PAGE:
Marie lived with him for years. Sometimes he would get angry and lash out, but it was only occasional. The yelling wasn’t too bad. And the bruises and scars would heal up. The worst part was the embarrassment when her friends would ask about him. She would deny his abuse every time, even if it didn’t make sense, like when a handprint showed up on her face.
It was different when their daughter was old enough to be his target. Three years old. Marie would defend her, even pick Rose up at times to prevent him from harming her. Marie warned him. She told him that if he put a hand on her, then she would leave him. He finally did. So she left. She wouldn’t allow her daughter to be exposed to the trauma that she endured. Yes, now she saw it as trauma. She felt the fear that she had never felt for herself. So she walked out.
She knew better than to call his family for support. In their eyes, Jack was perfect, a wonderful son. So she called her mother. “Marie, you need to submit to your husband,” she was told. She called some friends. “Don’t you have some money set aside?” “I’m sorry, but we don’t have any place here.” She called the Women’s Crisis Line, and was told that there was a waiting list for all the domestic violence shelters. Probably the soonest she could get in is in three months. She had nowhere to go.
After two days on the street, she contacted a social worker with Adult and Family Services. He was skeptical about her story, but agreed to give her a motel room for a week. After six days, she has contacted everyone she knows, everyone in the book they gave her. She called a service network, but the lines are always busy. She has one more night.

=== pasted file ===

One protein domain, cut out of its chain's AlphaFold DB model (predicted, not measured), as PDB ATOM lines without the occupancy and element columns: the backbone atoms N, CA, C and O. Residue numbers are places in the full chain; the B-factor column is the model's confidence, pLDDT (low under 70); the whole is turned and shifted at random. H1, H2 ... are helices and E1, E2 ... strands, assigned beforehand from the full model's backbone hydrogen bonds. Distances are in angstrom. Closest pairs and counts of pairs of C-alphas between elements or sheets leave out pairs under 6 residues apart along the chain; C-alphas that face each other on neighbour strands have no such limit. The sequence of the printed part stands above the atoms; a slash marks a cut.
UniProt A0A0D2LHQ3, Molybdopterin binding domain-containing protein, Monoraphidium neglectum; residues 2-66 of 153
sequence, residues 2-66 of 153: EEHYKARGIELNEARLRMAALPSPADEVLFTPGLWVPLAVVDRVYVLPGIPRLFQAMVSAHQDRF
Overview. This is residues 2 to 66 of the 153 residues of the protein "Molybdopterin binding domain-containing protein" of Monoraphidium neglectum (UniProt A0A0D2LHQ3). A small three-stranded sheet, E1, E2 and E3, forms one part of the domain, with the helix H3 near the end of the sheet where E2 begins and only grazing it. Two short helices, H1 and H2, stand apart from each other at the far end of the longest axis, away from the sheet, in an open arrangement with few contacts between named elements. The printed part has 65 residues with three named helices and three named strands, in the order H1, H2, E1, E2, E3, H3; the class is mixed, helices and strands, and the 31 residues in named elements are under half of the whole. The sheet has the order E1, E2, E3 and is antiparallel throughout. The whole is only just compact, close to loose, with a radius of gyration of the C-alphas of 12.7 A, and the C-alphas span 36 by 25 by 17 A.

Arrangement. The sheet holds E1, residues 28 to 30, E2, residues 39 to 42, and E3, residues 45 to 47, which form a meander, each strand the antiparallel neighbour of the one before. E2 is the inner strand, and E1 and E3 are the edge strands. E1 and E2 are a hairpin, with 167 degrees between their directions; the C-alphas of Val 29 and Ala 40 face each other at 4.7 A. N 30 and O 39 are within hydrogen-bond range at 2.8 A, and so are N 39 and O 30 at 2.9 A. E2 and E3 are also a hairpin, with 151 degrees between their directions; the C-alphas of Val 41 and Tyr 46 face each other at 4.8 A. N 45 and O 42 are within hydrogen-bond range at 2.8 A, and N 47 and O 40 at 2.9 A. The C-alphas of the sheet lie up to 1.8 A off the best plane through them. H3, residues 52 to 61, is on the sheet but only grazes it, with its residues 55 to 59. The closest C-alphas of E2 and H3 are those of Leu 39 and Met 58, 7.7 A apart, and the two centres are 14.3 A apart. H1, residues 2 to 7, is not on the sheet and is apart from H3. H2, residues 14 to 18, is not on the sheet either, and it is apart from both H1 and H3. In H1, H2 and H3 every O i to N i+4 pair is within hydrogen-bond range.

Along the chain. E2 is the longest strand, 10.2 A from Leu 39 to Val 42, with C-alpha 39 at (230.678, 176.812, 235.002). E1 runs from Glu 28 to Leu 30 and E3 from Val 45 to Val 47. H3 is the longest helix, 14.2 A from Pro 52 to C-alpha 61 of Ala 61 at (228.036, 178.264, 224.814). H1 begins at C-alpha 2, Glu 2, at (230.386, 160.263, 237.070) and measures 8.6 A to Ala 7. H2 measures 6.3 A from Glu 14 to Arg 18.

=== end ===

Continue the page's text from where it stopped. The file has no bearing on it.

There are many reasons why people become homeless. Domestic abuse is the number one reason for women with children. Some people live on the street or in their cars because they lost their job or received a “no cause” eviction. Only 9 percent of people become homeless because of addiction issues. Only eleven percent become homeless due to mental illness.
The one cause of homelessness, for every person who ends up on the street, is a lack of a support network. Many people lose their housing because they lost their jobs or other reasons, but they don’t become homeless. That’s because they have family or friends who support them enough to give them a place to stay until they can get on their feet. Most people who have severe mental illness don’t become homeless, because there is a foster care system, and because many family members care for their own.
There are a few homeless who are on the street because their criminal behavior make it impossible for them to live with. But the majority of homeless are there because they have no one to turn to, no one to give them a place to live, even for a while. This is the only real cause of homelessness.
Thank you so much for this! Especially for exposing the lie that homeless people are addicted and/or mentally ill. That is so harmful, and somehow it must be changed in peopeles’ minds. Could you tell me where you got these figures? I have a hard time finding current figures. Thank you sooo much!
Thanks for your support, Bobbie.
You can find statistics about the causes of homelessness in many different places. But you are right, we have to be careful as to the dates and where the numbers come from. Every group seems to have a different system, and there are different numbers for different parts of the country/different countries.
Here’s a couple places to check: